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  • • Nasopharyngeal airways provide a conduit for airflow between the nares and the pharynx.

    • Nasopharyngeal airways prevent mandibular tissue from obstructing the posterior pharynx.

    • Nasopharyngeal airways may be used in conscious patients (unlike oropharyngeal airways).

    • Nasopharyngeal airways may be used in children with impaired consciousness or in neurologically impaired patients with poor pharyngeal tone leading to upper airway obstruction.

    • Nasopharyngeal airways can be used to suction secretions.

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Absolute

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  • • Nasal airway occlusions.

    • Nasal fractures.

    • Coagulopathy (because of the risk of epistaxis).

    • Cerebrospinal fluid leak.

    • Basilar skull fracture.

    • Adenoidal hypertrophy.

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  • • A nasopharyngeal airway is a soft rubber or plastic tube.

    • Nasopharyngeal airways come in various sizes ranging from 12F to 36F.

    • A shortened tracheal tube may be used as a nasopharyngeal airway.

    • Lubrication jelly.

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  • • Nasal bleeding.

    • When using a shortened tracheal tube instead of a soft nasopharyngeal airway, injury to the soft tissues of the nasal passages may occur because of the rigid stiff plastic.

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  • • Nasopharyngeal airways do not prevent aspiration.

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  • • Measure the distance from the nares to the tragus of the ear to approximate the appropriate size and length of tube.

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  • • Head and airway must be positioned properly to maintain a patent airway even after insertion of a nasopharyngeal airway.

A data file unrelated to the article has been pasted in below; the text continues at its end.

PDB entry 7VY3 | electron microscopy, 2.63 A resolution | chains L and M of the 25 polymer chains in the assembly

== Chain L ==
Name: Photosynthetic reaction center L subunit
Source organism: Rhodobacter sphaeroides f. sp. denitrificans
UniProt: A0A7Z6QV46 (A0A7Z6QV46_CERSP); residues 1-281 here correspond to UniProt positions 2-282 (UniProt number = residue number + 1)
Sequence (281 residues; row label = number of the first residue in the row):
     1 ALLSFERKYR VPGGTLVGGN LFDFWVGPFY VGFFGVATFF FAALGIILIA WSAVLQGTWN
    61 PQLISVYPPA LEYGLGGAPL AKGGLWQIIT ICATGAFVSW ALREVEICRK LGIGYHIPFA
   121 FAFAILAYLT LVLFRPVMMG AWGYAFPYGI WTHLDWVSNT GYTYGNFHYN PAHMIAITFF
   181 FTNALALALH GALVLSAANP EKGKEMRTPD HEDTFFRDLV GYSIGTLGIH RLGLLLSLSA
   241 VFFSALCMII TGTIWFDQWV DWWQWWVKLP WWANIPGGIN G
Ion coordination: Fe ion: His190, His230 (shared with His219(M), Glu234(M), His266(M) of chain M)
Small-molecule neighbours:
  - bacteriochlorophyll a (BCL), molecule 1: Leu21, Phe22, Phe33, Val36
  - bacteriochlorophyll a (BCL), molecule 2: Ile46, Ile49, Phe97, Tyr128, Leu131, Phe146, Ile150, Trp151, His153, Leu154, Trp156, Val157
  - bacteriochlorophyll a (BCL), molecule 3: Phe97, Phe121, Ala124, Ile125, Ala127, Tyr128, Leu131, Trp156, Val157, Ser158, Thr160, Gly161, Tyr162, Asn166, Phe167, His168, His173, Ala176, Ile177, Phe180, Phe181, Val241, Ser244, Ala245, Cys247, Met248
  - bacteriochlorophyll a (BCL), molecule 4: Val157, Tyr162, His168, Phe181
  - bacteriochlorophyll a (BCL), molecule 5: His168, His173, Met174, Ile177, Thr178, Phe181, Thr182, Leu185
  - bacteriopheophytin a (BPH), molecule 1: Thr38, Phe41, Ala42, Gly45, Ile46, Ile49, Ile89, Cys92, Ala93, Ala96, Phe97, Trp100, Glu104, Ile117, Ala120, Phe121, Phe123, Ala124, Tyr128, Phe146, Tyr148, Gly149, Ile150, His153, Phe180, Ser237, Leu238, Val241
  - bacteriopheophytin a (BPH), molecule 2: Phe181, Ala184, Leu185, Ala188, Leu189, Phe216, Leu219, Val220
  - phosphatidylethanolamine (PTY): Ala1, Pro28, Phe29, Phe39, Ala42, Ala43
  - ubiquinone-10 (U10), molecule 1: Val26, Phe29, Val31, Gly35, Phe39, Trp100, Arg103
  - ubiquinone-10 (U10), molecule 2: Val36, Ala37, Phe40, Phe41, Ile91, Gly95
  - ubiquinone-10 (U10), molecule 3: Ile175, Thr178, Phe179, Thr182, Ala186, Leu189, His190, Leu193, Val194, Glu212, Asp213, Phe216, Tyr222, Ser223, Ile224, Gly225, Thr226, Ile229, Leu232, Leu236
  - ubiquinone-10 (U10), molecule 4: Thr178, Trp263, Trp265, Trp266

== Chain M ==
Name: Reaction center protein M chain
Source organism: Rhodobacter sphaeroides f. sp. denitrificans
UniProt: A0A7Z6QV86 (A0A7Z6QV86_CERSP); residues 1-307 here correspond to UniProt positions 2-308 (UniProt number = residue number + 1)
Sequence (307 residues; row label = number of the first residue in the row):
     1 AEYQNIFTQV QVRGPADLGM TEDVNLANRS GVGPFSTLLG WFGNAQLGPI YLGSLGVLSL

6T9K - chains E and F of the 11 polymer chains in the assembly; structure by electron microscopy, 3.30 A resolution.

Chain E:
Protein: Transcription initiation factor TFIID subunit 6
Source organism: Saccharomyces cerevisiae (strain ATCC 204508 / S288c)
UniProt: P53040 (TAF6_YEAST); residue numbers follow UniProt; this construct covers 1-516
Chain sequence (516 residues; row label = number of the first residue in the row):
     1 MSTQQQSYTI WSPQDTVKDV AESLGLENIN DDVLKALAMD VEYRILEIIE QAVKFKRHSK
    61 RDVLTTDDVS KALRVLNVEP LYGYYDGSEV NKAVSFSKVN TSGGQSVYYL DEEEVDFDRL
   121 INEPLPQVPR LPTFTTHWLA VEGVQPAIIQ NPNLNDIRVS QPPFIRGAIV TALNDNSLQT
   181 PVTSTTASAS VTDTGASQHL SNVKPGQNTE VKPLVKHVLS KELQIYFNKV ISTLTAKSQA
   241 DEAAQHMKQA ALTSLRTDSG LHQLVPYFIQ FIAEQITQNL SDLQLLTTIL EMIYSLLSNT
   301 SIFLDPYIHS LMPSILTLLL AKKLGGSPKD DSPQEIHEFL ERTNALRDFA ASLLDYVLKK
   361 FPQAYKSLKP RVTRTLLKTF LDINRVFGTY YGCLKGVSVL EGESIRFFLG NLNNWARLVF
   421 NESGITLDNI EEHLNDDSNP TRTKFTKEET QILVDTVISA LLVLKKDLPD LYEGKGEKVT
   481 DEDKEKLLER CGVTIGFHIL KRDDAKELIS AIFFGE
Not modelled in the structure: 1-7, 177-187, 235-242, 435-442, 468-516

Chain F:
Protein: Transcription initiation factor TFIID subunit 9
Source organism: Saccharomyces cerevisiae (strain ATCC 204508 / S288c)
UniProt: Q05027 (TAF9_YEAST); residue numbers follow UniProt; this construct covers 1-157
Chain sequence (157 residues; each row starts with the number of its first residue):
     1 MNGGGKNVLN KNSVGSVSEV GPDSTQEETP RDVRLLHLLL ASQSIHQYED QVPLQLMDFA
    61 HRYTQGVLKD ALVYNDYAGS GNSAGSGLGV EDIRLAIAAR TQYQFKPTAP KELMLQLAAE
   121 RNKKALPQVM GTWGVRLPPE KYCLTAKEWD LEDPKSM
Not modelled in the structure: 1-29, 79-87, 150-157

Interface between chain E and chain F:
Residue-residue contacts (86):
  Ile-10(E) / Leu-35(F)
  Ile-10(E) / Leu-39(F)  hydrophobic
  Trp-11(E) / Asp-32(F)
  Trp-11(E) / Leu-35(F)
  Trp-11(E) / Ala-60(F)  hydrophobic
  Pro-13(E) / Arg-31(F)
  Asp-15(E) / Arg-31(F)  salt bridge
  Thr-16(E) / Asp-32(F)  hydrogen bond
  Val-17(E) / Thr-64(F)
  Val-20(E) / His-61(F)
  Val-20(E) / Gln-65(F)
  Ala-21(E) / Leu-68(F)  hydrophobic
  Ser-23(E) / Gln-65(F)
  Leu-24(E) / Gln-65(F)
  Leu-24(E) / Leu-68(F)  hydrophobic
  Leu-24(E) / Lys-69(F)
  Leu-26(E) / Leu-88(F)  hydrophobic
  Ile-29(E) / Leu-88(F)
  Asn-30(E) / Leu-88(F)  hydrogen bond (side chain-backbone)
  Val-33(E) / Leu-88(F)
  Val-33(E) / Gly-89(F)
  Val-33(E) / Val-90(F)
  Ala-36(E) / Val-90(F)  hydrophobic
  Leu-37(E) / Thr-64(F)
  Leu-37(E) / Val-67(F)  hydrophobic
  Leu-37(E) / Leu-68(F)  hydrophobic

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  • • The upper airway consists of the oropharynx, the nasopharynx, and supraglottic structures.

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  • • The tube is lubricated and inserted into the nostril and positioned into the posterior pharynx.

    • Advance the tube gently, following the natural curvature of the nasal passage to direct the tube in a posterior inferior position.

    • After measuring as above, use the largest diameter tube that can fit into the nose without causing blanching of the nares.

    • If passage does not occur easily, attempt the other nostril because patients may have different size nasal passages.

    Figure 3–1 shows a nasopharyngeal airway in place (sagittal view).

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Figure 3–1.
Graphic Jump Location

Sagittal view of nasopharyngeal airway in place.

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  • • Because the nasopharyngeal airway has a small internal diameter, it can be obstructed with mucus, blood, vomit, or the soft tissues of the pharynx.

    • When necessary, suction the airway frequently to ensure patency.

    • Use pulse oximetry to measure oxygen saturation levels.

    • Measure heart rate.

    • Check blood pressure using a noninvasive device.

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  • • If the nasopharyngeal airway is too long, it may cause bradycardia through vagal stimulation or it may injure the epiglottis or vocal cords.

    • Physical irritation of the larynx or lower pharynx may stimulate coughing, vomiting, or laryngospasm (if the tube is too long).

    • Nasopharyngeal airways can cause a pressor response with increased blood pressure.

    • Failure of insertion.

    • Epistaxis (due to mucosal tears or avulsion of turbinates).

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